I will post a detail for the deck when I have a chance so next time you can do it properly

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                  • #99
                    Originally posted by nicholas View Post
                    Black cladding, light grey posts and blue orb roof....

                    I will post a detail for the deck when I have a chance so next time you can do it properly
                    Hmm, as soon as I have it drawn up i'll muck into SU with that one. (Measure up and site survey tomorrow!) Personally, i've always hated blue roofs but Kierensan worked his magic on me about white posts....
                    Last edited by simon seasons; 09-06-2010, 05:53.

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                    • Originally posted by rmlongman View Post
                      I live in a part of the states where we get 70 + inches of rain a year and I don't know anyone as obsessed with water, wood and rot like you. A little OCD are we?


                      As far as the black column...really? I could see backing off pure white and a lighter shade, maybe a cream wouldn't be as stark, but black I'm not feel it.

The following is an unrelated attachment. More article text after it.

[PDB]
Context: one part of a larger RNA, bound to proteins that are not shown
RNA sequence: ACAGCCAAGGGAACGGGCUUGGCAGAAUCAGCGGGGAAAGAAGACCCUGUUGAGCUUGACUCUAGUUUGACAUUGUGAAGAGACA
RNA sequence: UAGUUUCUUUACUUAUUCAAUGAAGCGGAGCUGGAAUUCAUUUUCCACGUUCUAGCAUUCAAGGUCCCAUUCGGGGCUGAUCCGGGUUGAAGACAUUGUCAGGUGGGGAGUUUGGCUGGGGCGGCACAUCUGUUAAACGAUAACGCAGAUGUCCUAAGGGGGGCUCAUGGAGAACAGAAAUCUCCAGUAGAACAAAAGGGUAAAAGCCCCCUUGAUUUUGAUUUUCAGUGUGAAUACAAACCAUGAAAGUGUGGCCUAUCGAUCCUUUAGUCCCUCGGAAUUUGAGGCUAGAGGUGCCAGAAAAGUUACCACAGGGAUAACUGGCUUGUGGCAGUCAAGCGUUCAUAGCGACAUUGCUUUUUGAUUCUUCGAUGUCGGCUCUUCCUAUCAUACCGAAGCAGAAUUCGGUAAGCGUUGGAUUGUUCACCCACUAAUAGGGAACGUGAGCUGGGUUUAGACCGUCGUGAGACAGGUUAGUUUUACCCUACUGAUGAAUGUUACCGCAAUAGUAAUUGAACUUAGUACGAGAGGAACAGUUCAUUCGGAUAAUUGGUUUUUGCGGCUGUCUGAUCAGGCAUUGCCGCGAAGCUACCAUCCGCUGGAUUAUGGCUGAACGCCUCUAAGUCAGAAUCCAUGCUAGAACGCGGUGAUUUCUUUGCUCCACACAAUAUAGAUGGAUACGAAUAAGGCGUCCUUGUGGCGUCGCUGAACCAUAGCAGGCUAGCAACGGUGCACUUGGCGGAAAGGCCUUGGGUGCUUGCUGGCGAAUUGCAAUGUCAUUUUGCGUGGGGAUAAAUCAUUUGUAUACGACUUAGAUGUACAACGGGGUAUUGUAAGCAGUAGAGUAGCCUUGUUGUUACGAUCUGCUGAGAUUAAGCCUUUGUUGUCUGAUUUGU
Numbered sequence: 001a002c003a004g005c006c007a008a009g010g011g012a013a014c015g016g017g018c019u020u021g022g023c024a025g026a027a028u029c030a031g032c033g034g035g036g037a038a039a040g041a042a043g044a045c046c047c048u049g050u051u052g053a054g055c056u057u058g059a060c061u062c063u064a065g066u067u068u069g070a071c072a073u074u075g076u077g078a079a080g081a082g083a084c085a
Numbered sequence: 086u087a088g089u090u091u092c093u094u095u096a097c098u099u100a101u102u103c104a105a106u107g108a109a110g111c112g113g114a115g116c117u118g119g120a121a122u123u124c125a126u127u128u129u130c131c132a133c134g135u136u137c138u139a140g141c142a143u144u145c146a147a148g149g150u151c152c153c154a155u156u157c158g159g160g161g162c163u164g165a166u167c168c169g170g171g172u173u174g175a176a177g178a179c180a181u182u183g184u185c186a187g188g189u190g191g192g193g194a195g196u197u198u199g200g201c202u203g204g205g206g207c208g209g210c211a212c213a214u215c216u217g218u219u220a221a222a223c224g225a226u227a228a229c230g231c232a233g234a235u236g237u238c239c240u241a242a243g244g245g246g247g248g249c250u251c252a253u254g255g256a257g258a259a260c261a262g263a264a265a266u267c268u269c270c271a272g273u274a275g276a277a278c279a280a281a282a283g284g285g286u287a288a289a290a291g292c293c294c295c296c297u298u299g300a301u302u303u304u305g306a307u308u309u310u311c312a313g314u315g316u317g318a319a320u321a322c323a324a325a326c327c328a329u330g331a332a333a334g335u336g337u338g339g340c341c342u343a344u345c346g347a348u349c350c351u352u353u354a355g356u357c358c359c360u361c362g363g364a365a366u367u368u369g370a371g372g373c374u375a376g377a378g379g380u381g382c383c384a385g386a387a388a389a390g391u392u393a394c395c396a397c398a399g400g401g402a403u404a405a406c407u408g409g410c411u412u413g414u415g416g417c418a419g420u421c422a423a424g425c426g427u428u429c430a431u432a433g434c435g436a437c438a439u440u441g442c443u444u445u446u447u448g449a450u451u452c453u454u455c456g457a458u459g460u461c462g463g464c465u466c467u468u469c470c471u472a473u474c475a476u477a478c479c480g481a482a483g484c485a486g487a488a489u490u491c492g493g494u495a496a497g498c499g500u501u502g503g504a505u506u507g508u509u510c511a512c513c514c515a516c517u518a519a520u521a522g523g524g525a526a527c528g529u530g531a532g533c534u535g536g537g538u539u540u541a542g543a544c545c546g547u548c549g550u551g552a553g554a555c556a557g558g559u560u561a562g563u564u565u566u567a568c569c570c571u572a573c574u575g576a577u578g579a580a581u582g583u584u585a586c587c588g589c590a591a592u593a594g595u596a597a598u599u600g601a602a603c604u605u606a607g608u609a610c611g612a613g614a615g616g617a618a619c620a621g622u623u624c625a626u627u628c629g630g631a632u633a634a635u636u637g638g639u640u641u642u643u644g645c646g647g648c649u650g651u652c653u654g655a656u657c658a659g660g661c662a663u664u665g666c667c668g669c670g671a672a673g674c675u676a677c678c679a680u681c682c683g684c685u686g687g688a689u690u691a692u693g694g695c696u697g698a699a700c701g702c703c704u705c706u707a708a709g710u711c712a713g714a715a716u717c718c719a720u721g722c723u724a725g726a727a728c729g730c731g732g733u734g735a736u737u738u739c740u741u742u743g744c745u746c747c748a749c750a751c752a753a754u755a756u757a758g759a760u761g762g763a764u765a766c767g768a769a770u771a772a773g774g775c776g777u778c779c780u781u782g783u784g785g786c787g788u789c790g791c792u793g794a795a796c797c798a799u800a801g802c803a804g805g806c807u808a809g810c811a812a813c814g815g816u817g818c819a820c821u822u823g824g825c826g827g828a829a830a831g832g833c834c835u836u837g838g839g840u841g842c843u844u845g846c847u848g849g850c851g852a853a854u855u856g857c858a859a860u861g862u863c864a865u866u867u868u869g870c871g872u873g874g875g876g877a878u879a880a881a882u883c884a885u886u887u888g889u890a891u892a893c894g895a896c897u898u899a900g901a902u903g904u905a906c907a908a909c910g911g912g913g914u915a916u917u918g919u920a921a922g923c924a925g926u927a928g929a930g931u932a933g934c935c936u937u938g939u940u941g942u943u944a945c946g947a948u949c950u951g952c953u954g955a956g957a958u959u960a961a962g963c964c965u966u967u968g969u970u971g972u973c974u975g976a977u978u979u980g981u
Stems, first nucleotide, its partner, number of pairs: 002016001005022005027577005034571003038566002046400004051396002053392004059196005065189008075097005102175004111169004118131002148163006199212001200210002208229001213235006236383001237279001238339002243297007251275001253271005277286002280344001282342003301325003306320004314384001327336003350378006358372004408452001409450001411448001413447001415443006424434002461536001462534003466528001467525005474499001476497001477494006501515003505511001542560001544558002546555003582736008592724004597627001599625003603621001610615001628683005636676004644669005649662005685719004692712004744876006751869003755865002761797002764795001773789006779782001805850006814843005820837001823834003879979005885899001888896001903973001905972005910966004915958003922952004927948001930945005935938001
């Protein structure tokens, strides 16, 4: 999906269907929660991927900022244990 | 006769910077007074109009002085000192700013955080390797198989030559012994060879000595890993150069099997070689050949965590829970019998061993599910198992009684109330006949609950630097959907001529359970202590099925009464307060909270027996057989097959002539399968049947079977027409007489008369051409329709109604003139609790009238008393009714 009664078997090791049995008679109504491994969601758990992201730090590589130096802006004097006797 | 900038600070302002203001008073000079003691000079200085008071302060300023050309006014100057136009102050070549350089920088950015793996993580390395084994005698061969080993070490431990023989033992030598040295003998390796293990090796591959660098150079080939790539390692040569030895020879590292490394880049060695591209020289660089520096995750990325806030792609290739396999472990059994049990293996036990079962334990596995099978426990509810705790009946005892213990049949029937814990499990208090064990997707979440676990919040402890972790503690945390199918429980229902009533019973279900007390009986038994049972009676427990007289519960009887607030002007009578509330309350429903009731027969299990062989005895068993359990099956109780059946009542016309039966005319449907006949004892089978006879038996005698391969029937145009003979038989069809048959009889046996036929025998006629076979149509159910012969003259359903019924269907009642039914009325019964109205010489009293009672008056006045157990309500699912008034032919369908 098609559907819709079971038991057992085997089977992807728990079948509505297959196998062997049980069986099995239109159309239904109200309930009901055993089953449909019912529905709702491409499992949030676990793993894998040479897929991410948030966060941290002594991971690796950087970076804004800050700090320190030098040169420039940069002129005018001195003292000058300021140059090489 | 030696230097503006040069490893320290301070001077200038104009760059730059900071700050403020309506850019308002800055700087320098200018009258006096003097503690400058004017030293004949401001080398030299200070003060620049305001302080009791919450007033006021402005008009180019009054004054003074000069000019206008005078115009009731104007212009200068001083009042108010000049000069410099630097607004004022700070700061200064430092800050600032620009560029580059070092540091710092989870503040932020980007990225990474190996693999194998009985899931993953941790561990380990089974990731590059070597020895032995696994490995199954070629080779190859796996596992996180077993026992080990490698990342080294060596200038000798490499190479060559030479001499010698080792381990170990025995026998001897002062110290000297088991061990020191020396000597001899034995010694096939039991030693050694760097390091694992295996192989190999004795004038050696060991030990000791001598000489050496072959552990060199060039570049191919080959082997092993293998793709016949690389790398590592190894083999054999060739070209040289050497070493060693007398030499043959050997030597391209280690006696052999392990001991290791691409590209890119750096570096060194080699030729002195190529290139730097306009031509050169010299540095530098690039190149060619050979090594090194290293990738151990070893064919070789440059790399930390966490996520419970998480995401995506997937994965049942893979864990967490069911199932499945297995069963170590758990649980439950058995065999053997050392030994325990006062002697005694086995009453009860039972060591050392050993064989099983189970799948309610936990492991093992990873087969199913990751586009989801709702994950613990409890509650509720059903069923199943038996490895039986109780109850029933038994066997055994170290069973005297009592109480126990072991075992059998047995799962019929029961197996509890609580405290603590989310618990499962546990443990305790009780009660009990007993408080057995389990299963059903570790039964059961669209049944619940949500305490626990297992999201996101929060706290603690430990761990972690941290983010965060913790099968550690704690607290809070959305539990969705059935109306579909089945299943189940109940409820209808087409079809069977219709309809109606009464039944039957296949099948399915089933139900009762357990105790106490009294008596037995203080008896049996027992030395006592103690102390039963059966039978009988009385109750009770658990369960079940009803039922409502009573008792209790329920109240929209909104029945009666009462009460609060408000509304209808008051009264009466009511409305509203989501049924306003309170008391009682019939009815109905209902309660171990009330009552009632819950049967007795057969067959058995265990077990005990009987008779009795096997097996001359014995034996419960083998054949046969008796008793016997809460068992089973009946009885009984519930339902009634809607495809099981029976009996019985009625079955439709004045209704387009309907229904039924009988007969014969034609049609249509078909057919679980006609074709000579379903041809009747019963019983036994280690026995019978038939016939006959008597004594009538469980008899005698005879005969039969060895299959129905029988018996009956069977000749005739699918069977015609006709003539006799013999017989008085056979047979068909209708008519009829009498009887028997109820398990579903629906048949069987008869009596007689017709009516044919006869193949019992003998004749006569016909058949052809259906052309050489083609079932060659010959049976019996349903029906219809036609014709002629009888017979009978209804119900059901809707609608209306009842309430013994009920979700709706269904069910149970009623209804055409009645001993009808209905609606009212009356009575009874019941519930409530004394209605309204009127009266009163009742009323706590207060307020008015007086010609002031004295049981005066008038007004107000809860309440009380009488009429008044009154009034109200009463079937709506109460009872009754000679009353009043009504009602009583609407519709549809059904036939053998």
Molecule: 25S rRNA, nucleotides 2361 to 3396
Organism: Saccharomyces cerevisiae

What's OCD? Oh! Obsessive Compulsive Disorder perhaps?!

                      Charcoal perhaps. Nicholas reckons light grey. Can't wait till the SU drawing is done actually so I can muck around with the colour scheme, but I just got a commission to do concept drawings for a school bootcamp village and they want them in a month!
                      I will do my best as I love the help you all give me here. Thankyou.

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                      • Originally posted by simon seasons View Post
                        Hmm, as soon as I have it drawn up i'll muck into SU with that one. (Measure up and site survey tomorrow!) Personally, i've always hated blue roofs but Kierensan worked his magic on me about white posts....
                        I hate blue roofs as well.... note; blue orb